Sea, sun … and taramasalata.
That’s just a small taste of what to expect in the funny, heart-warming and inspiring production of Shirley Valentine which is being performed at the Theatre Royal Bury St Edmunds.
Willy Russell’s one-woman play is a true pleasure. And Keddy Sutton is a true wonder.
She ponders if she will be ever frightened of “life beyond the wall”; the wall which doesn’t answer back at her, the wall that listens without reply and the wall which is her constant companion in the life she’s compelled to live as a married woman.
But Shirley is determined to step out from her mundane life and experience the pleasures of her youth.
It’s May 1991 and she’s got the chance to escape and take a free two-week break to Greece with her best friend Jane which re-awakens the lost desires of her youth and she starts to see the world very differently. And after much meandering and rolling the dice of the who’s and why’s, she decides to take the plunge and take the holiday which reinvents her life.
Her life and marriage is as exciting as the chips and egg she cooks for her ungrateful husband. She wonders what happened to the young Shirley who wanted to travel the world but married a man who gets jet lag just going to the Isle of Man – on a ferry.
So, suitably attired for the journey with all the vital necessities packed, 42-year-old Shirley jets off to Corfu and life changes dramatically for her.
Transported from her 90’s kitchen, which comes complete with a packet of Bold, Fairy Liquid, Pyrex dishes, fridge magnets, linoleum flooring and the time-honoured fridge freezer, cooker and washing machine, she arrives in the sun kissed island of dreams. The land beyond the wall to eat olives and octopus.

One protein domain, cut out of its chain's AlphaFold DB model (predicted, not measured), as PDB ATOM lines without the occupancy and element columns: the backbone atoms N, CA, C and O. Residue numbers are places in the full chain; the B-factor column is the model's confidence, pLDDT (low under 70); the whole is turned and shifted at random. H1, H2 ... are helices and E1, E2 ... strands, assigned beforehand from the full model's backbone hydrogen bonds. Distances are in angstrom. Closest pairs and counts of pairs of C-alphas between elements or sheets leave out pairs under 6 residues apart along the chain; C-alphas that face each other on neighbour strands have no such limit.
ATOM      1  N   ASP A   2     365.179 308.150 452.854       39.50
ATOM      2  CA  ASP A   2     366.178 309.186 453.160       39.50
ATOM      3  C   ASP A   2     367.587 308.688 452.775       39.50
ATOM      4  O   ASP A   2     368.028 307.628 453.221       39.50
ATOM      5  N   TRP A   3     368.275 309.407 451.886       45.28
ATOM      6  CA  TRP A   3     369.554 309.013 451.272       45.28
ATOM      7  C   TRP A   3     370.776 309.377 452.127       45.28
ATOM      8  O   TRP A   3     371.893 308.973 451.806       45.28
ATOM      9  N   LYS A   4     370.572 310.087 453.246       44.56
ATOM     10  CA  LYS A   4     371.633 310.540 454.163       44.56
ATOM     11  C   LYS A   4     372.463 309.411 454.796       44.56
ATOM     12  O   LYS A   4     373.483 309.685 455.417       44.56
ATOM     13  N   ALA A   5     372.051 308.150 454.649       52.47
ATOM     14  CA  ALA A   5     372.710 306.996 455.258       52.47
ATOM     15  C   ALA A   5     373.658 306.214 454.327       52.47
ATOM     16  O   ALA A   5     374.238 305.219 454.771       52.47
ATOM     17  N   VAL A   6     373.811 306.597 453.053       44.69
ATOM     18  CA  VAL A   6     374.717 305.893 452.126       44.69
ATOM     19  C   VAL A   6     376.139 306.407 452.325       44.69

The set designs by Alana Ashley are brilliant as the beach scene is a complete contrast to Shirley’s kitchen. Flowers and pot plants, the bright sunshine, crystal blue sea along with the blue and white checked table cloth and white parasol seem like being on another planet compared to her life back in Liverpool.
So she sits and dreams at her table and chair by the sea.
Shirley Valentine runs at the theatre until Saturday, February 15, and is poignantly dedicated to Karen Simpson, the much loved and respected former CEO and artistic director of the theatre who sadly died last month. It was a play that was close to her heart and she was keen to see it performed at the Theatre Royal.
And as another twist Keddy, who like Karen is a strong Northern woman herself, was given her first acting role by Karen.